The City of Barberton has a long history of flooding; more than 100 years. Barberton sits at a convergence point where Mud Run, Hudson Run and Wolf Creek all flow into the Tuscarawas River.
Mayor William Judge called the city “the punchbowl of Summit County.” And he’s right. Residents deal with flooding nearly every summer that leaves them wondering if there is an end in sight. City officials are listening to these concerns and worked with the Federal Emergency Management Agency (FEMA) to find a temporary solution using a $595,000 federal grant.
The grant will be used to acquire 15 homes in the flood-prone area on 14th Street, which runs parallel to Wolf Creek. These homes lie in an area that Judge said is actually below the water level of Wolf Creek. When the creek floods the water flows into the streets and floods residents’ homes.
Judge said these homes will be demolished and the area turned into green space. “So it’ll flood there versus someone’s basement or someone’s home,” he said. “Now, obviously it would be better if all the homes were purchased and [demolished], but again all the homeowners had to meet certain criteria established by FEMA and some of them didn’t meet the criteria.”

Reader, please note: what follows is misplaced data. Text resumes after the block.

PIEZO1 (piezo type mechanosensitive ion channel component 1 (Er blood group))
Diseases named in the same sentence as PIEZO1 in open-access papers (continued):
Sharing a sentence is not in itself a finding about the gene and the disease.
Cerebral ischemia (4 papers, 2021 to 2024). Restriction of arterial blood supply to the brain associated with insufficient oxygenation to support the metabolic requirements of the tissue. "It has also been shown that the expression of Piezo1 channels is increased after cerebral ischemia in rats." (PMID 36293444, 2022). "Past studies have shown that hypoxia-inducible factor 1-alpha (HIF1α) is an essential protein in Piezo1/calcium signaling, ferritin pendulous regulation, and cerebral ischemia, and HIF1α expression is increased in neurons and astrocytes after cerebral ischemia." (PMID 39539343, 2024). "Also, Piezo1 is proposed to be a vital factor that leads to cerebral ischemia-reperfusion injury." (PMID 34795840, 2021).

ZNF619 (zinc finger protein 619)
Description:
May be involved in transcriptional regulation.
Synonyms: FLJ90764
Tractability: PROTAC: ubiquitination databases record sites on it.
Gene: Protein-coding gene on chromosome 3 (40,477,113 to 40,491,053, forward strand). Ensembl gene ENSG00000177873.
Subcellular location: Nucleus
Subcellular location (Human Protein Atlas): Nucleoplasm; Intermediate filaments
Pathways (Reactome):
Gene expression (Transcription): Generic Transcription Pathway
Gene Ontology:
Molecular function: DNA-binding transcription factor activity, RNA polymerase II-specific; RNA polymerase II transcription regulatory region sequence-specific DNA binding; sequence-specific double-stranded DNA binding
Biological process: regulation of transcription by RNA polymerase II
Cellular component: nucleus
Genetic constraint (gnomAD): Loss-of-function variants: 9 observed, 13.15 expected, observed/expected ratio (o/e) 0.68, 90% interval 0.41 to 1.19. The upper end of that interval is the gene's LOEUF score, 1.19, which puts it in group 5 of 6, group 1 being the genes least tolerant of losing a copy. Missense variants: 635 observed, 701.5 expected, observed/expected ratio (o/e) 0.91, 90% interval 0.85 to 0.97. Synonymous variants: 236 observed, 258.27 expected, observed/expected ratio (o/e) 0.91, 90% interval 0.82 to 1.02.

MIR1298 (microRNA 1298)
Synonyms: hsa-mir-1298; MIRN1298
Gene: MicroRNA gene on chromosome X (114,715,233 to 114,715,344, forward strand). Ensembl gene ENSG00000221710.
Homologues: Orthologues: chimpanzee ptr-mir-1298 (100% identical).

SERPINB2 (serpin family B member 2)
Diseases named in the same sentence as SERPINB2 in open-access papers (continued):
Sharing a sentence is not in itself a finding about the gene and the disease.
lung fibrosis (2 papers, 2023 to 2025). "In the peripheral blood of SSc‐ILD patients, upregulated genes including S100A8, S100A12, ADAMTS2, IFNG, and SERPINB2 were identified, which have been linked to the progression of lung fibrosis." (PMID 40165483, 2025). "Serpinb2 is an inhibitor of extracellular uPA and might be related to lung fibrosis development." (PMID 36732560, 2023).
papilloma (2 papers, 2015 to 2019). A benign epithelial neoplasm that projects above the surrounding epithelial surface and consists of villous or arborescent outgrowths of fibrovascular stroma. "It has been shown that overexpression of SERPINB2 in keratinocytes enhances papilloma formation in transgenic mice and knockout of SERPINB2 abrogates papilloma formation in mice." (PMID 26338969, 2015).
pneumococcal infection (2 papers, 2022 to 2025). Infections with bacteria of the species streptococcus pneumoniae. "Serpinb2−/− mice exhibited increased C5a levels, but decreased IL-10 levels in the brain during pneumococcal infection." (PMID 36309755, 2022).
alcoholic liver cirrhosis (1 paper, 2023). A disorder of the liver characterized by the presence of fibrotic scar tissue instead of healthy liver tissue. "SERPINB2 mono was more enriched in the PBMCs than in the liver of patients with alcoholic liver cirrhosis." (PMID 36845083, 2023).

Homeowners are required to have flood insurance and a recorded history of repeated flooding. They must also accept the appraised value of their home in payment.
Judge said he encourages all residents to report any incidents of flooding to the city so they can be recorded. He said these reports allow the city to obtain more grants like these to establish other programs and projects to mitigate future flooding.